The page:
Poster: Using the CAL Validation Framework for Domain Analysis and Domain Modeling of an English Language Proficiency Test


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Presented at: LARC 2018

In building a validity argument for an assessment, the claims made about the construct being assessed must be backed by evidence to support them. For an ongoing operational assessment administered to students in grades Kindergarten(K)-12, as content standards and grade-level expectations change, these claims must be evaluated periodically. This poster addresses two critical aspects of test research and development: (1) the usefulness of a validation framework as an organizing road map in establishing claims and evidence to support those claims; and (2) the need in an operational assessment program to periodically gather up-to-date evidence about the target language use domain in order to maintain a validity argument regarding the claims being made about the assessment. In particular, this work draws on the CAL Validation Framework, which joins Evidence-Centered Design (ECD; Mislevy, Almond, and Lukas 2004; Mislevy, Steinberg, and Almond 2003) and the Assessment Use Argument (AUA; Bachman and Palmer 2010). Also influenced by Kane (2002), the CAL Validation Framework embeds the development of the validity argument within the test development process and the documentation of that process.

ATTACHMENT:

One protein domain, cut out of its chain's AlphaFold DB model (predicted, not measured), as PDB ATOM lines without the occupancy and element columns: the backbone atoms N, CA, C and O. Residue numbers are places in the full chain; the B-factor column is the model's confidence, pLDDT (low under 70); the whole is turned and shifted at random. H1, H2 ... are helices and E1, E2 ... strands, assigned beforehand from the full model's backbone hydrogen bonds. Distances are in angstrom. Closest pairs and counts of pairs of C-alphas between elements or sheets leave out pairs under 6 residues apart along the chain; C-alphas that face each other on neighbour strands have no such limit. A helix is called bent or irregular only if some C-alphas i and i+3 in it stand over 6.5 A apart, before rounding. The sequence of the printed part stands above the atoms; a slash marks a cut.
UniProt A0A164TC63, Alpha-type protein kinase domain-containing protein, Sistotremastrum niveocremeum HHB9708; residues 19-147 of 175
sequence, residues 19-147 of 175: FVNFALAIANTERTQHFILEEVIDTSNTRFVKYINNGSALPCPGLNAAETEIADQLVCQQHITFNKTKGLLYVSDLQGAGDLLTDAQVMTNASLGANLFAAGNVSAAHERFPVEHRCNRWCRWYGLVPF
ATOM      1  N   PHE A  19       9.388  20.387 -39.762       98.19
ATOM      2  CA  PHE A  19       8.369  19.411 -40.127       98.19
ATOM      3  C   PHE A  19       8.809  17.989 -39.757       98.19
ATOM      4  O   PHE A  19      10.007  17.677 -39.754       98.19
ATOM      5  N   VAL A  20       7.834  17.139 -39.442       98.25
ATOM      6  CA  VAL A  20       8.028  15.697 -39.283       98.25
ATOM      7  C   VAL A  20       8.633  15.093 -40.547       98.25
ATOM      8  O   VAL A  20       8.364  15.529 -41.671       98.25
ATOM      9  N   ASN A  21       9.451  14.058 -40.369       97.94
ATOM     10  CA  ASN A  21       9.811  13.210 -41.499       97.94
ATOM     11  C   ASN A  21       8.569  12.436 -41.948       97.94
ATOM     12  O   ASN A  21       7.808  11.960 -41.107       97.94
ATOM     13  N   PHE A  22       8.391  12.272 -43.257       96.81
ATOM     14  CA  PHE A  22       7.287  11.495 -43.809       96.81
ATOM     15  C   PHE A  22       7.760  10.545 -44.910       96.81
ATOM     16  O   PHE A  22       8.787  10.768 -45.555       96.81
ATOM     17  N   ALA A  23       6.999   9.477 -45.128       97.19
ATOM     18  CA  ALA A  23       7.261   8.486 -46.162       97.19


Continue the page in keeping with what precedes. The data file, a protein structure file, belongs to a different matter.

This poster focuses on domain analysis and domain modeling for the writing portion of the large-scale summative ACCESS for ELLs 2.0 assessment, which assesses the academic English language proficiency of K-12 students who have been identified as English learners. As part of continual refinement and refreshment of the assessment for the domain of writing, survey and focus group data were collected from educators from across states that use the test to gather evidence of target language use in grades 1-12 writing tasks. Survey data were collected on the prominence of a range of genres in current standards-based classroom instruction and assessment from 1st through 12th grade. Focus group data were gathered to provide up-to-date information on task topics and characteristics that are common in each grade from 1-12. These data were used to evaluate claims made about the assessment and to inform the development of new task types that address genres and topics which are currently prevalent in content standards which are taught in grade-level classrooms. Using the CAL Validation Framework as a roadmap, findings from the research will be shared, along with examples of their impact on the assessment.